Obamacare will cause America to lose 2.3 million full-time jobs in 2021, not because of the law itself, but due to workers choosing to work less or not at all. A report released by the Congressional Budget Office found that the key reason for the job loss is that people will work fewer hours now that they can get health coverage with the Affordable Care Act. In a prior report, the CBO had forecast that a much lower count of 800,000 workers would disappear from the labor force in 2021.
The loss in the labor force does not equate to a spike in the unemployment rate. The loss of jobs are forecast to be a result of individuals’ choice to work less, such as a worker who was working only long enough to be eligible for Medicare who might now stop working earlier. Other workers might work fewer hours in order to earn less money so that they could qualify for Medicaid, especially as some states are choosing to expand their Medicaid programs under the ACA. Still other workers might work fewer hours in order to be eligible for the subsidies available for lower-income Americans under Obamacare. For workers whose higher incomes meant higher tax rates in order to fund the law, the choice to work less and to therefore earn less might also seem attractive.
On the flip side, the ACA may mean that workers will no longer have to choose jobs based on the health care offered, but will take jobs based on their skills. Also, it’s possible that some areas of the labor market could see an increase in jobs as more Americans find themselves with more disposable income because they are not paying as much for medical costs.
Regarding the jobs lost due to Obamacare, the agency also found that the parts of the law that propel people to choose to reduce their work hours will be of a higher impact than that of people who might lose their jobs or have their own hours reduced due to the law. It is likely that some employers will reduce hours, lower starting wages or do less hiring in order to either prevent or make up for any fine they may incur under the law if they do not offer insurance plans to employees working more than 30 hours per week.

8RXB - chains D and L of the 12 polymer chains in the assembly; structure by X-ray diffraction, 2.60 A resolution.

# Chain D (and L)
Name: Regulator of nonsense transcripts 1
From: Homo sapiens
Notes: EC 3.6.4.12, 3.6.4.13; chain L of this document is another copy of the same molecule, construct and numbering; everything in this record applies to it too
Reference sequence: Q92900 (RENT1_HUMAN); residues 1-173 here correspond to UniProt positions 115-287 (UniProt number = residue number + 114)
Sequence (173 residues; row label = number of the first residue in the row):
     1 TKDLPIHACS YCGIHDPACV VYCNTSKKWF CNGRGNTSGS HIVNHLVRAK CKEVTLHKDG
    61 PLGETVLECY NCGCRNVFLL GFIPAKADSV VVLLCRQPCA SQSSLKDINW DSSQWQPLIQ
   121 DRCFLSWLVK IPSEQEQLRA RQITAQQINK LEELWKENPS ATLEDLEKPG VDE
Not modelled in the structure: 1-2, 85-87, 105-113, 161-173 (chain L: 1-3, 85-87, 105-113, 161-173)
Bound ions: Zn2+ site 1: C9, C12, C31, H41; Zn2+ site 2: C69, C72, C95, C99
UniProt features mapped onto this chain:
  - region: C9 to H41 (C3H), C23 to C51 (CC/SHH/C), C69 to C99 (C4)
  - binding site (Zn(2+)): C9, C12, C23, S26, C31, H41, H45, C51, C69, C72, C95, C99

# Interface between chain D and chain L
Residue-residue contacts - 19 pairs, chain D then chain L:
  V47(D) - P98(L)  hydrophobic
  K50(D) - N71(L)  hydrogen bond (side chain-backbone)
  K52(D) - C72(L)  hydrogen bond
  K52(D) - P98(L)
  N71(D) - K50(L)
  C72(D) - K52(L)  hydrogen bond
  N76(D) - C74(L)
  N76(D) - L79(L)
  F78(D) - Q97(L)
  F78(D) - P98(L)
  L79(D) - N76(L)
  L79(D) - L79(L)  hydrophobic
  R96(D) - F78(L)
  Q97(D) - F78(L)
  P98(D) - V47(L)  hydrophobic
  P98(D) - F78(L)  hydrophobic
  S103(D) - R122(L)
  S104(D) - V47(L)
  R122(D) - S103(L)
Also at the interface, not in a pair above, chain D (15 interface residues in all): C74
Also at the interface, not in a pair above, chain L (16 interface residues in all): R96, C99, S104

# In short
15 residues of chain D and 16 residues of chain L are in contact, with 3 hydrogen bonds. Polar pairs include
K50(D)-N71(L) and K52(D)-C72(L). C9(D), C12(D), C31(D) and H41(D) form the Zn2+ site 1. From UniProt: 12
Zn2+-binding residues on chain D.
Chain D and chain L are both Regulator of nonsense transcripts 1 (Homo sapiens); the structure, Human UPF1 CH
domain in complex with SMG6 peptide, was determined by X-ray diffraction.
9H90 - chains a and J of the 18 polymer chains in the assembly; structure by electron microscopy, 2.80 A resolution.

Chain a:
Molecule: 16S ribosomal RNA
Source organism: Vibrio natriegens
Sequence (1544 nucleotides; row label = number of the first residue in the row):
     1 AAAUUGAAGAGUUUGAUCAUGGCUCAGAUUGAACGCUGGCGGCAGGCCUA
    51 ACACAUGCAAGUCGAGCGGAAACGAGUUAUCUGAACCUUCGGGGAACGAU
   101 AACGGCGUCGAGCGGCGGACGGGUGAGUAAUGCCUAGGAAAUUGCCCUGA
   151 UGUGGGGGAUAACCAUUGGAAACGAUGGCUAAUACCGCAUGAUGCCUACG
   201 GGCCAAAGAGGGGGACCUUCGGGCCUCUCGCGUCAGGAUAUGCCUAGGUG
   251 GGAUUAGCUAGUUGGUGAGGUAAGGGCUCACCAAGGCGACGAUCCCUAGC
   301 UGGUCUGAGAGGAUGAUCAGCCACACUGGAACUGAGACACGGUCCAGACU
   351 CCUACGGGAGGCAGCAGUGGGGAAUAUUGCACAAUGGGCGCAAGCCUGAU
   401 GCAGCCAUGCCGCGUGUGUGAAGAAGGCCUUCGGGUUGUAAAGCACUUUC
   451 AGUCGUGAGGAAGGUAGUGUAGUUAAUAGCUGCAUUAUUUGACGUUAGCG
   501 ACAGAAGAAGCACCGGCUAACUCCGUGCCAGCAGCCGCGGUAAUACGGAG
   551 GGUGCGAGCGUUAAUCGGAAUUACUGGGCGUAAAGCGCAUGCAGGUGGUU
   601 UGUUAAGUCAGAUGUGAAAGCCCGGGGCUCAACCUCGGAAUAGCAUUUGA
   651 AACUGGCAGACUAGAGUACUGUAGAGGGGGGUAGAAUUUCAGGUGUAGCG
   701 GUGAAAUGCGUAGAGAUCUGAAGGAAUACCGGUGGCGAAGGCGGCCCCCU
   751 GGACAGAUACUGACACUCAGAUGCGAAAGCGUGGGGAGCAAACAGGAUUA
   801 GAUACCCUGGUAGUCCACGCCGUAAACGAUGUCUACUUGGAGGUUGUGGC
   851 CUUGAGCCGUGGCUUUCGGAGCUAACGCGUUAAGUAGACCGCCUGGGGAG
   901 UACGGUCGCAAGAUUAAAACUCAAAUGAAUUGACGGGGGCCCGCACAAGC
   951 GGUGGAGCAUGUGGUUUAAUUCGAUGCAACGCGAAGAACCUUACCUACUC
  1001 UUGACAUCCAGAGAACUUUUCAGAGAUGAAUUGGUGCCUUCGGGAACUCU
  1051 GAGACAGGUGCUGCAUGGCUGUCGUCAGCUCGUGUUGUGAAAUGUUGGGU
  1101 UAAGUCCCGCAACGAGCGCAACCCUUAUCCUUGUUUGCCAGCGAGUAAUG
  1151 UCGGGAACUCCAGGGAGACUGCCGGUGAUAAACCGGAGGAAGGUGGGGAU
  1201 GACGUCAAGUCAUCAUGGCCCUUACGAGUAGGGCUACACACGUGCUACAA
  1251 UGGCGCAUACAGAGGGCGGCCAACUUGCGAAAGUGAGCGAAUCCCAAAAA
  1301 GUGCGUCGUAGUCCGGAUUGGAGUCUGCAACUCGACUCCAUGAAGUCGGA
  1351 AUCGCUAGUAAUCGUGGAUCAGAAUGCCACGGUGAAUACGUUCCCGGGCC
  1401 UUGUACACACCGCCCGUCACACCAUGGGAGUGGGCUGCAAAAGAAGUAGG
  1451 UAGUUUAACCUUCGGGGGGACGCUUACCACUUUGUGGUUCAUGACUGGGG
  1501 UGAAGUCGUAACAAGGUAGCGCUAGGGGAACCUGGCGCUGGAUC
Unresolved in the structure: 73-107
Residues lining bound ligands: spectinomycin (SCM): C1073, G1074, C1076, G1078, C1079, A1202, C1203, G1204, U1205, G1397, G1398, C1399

The report also says that it is expected that some unemployed Americans would pick up the hours that are being given up voluntarily. In addition, the agency found that premiums for the health care plans available on the exchanges were 15 percent lower than what had been projected. The CBO also pointed to a recent slowing in the growth of Medicare costs, projecting that the “growth will be slower than usual for some years to come.”
A previous estimate on the impact of a provision in the ACA regarding what is being termed “risk corridors” has been revised in the new report. The provision allows the government to collect money from insurance companies that end up with less costs due to a healthier-than-expected pool of insured persons and redistribute it to those with less-healthy pools. Although the CBO had said that the risk corridors would not help to save the government money, it now estimates that $8 billion could be collected. Addressing the federal deficit, and the impact the ACA will have on it, the CBO found that although a large decrease from as high as $1 trillion yearly during the recession to $514 billion will be seen, a smaller workforce and the retirement of baby boomers will mean less money from taxes and an increase in the deficit.
The CBO did allow that it is possible for the impact of the ACA on the job market to vary based on enrollment levels for the ACA and the rate at which the unemployment rate falls. The agency found little evidence to say that the ACA will affect the employment rate nor are companies projected to reduce their workforce by people or hours because of it. Most jobs that will be lost due to Obamacare will be a direct result of the worker choosing to reduce hours or stop working altogether and not due to the secondary effects of having the law in place.
By Jennifer Pfalz